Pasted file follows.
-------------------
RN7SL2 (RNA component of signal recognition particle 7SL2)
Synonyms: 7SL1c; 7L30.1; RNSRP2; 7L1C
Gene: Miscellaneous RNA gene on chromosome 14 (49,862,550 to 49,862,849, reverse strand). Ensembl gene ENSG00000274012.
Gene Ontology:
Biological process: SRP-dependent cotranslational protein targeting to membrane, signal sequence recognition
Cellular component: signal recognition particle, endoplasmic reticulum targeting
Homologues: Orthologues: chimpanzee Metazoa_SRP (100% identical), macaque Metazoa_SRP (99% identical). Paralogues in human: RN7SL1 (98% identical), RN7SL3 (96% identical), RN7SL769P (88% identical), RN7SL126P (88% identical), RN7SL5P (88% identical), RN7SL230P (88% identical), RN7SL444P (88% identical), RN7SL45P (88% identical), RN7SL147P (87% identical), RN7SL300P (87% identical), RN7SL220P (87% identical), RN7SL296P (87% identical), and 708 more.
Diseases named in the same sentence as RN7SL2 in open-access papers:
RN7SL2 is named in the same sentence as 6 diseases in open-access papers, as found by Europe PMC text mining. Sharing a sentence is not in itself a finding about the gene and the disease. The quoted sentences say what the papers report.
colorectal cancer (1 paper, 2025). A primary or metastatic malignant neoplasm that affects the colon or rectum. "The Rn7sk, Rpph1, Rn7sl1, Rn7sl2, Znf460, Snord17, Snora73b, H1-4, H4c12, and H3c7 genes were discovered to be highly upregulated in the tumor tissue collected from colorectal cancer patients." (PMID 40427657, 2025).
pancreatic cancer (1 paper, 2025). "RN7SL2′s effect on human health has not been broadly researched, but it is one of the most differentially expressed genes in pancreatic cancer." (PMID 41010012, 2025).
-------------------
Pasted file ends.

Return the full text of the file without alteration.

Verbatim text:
RN7SL2 (RNA component of signal recognition particle 7SL2)
Synonyms: 7SL1c; 7L30.1; RNSRP2; 7L1C
Gene: Miscellaneous RNA gene on chromosome 14 (49,862,550 to 49,862,849, reverse strand). Ensembl gene ENSG00000274012.
Gene Ontology:
Biological process: SRP-dependent cotranslational protein targeting to membrane, signal sequence recognition
Cellular component: signal recognition particle, endoplasmic reticulum targeting
Homologues: Orthologues: chimpanzee Metazoa_SRP (100% identical), macaque Metazoa_SRP (99% identical). Paralogues in human: RN7SL1 (98% identical), RN7SL3 (96% identical), RN7SL769P (88% identical), RN7SL126P (88% identical), RN7SL5P (88% identical), RN7SL230P (88% identical), RN7SL444P (88% identical), RN7SL45P (88% identical), RN7SL147P (87% identical), RN7SL300P (87% identical), RN7SL220P (87% identical), RN7SL296P (87% identical), and 708 more.
Diseases named in the same sentence as RN7SL2 in open-access papers:
RN7SL2 is named in the same sentence as 6 diseases in open-access papers, as found by Europe PMC text mining. Sharing a sentence is not in itself a finding about the gene and the disease. The quoted sentences say what the papers report.
colorectal cancer (1 paper, 2025). A primary or metastatic malignant neoplasm that affects the colon or rectum. "The Rn7sk, Rpph1, Rn7sl1, Rn7sl2, Znf460, Snord17, Snora73b, H1-4, H4c12, and H3c7 genes were discovered to be highly upregulated in the tumor tissue collected from colorectal cancer patients." (PMID 40427657, 2025).
pancreatic cancer (1 paper, 2025). "RN7SL2′s effect on human health has not been broadly researched, but it is one of the most differentially expressed genes in pancreatic cancer." (PMID 41010012, 2025).